Montevideo – We had a thoroughly uneventful bus ride from Colonia del Sacramento to Montevideo, the capitol of Uruguay. My friends at the Pisano winery that we were planning on visiting on Tuesday had set us up at the modern, boutique hotel, Cala di Volpe. A little pricey normally, but with our “corporate rate” that had been setup by the winery, quite affordable. It towers over the waterline. Besides, it was located on Mohattma Gandhi Boardwalk – we figured we were getting karma points just by staying there. The lobby staff recommended a local restaurant for good seafood, and we headed a few blocks away to El Viejo y El Mar, at #400, located on a dock that extends out over the beach and the water.
Our first reaction was a bit guarded – it’s one of those beachfront restaurants that stresses driftwood fixtures and sundry nautical items tacked to the wall. But we weren’t about to start wandering around in the fog looking for another place, so we took a window table overlooking their outside seating (it was a little chilly and wet to be outside). The menu is short and to the point – a selection of simple appetizers followed by a list of pastas with choice of sauces, and then a trio of fish with a half dozen preparations available for any of the three (sole, kinglet, salmon). I’m not sure where the translation of “abadejo” as “kinglet” (which as far as I could find is the name of a bird) comes from, all references I could find to the name refer back to something cod-related – either pollack or haddock.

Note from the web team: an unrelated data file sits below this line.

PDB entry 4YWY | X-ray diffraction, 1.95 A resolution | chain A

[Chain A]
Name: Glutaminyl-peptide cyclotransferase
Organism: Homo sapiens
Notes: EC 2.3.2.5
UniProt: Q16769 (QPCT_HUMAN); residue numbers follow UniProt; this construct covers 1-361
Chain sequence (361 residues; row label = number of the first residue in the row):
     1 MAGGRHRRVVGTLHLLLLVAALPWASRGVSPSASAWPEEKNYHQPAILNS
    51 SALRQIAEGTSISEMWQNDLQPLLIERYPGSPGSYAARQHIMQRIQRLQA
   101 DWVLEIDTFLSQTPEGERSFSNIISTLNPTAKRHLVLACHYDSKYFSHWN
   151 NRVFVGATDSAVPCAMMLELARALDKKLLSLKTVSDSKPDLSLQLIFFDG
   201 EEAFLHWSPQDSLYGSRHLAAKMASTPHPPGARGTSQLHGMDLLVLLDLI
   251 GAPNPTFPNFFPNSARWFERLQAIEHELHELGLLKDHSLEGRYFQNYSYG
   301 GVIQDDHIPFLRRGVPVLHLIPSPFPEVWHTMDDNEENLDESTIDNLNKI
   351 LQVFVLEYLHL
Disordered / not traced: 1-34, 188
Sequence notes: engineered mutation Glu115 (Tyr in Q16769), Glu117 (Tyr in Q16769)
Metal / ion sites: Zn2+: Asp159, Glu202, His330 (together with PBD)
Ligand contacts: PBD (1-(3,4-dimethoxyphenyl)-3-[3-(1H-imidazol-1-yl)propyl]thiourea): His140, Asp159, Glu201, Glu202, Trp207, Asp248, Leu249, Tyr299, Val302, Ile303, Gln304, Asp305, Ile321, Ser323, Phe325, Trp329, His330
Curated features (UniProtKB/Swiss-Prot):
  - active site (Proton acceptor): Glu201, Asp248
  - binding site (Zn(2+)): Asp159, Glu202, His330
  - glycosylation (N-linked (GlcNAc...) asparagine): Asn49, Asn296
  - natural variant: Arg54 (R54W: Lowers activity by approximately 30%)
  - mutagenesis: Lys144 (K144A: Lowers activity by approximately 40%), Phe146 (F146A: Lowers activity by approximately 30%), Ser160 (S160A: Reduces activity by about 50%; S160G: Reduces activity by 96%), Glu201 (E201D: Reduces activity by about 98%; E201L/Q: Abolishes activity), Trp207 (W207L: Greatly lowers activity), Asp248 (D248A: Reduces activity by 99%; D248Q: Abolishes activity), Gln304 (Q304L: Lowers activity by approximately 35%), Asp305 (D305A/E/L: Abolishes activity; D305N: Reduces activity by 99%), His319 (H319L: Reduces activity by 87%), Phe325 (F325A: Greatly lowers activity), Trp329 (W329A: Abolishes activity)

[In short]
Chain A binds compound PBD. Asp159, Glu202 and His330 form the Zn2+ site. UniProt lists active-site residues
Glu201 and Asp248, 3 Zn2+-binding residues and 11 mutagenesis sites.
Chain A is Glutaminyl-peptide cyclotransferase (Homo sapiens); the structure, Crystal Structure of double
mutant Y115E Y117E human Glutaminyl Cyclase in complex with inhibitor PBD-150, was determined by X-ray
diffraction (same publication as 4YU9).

I wanted a bit lighter meal and opted for a simple salad. Our waiter highly recommended the abadejo and I opted for the one non-cream or cheese prep, the browned butter and caper sauce. Maureen ordered a delicious fresh pea soup followed by a milanesa napolitana – not bad, but meat was clearly not the specialty of the house. We also split an order of white asparagus parmesan, one of the specials of the day. The food was, overall, quite good, and dispelled any concerns we had about the style of the place. It is clearly a bit of a tourist and/or family choice – there were two local families with children, the rest of the folks were all speaking English, Italian or German.
The winelist is quite short – consisting of a card with two wineries listed, one on each side. One was clearly the “house wine,” the other, Stagnari, had some interesting choices, including two Tannat rosados (pink), the first either of us had ever seen. One was demi-sec, we picked the dry version. Stagnari’s 2004 Tannat “La Caballada” Rosado was rich, full-bodied for a rosé, and full of typical black raspberry, cocoa, and allspice flavors.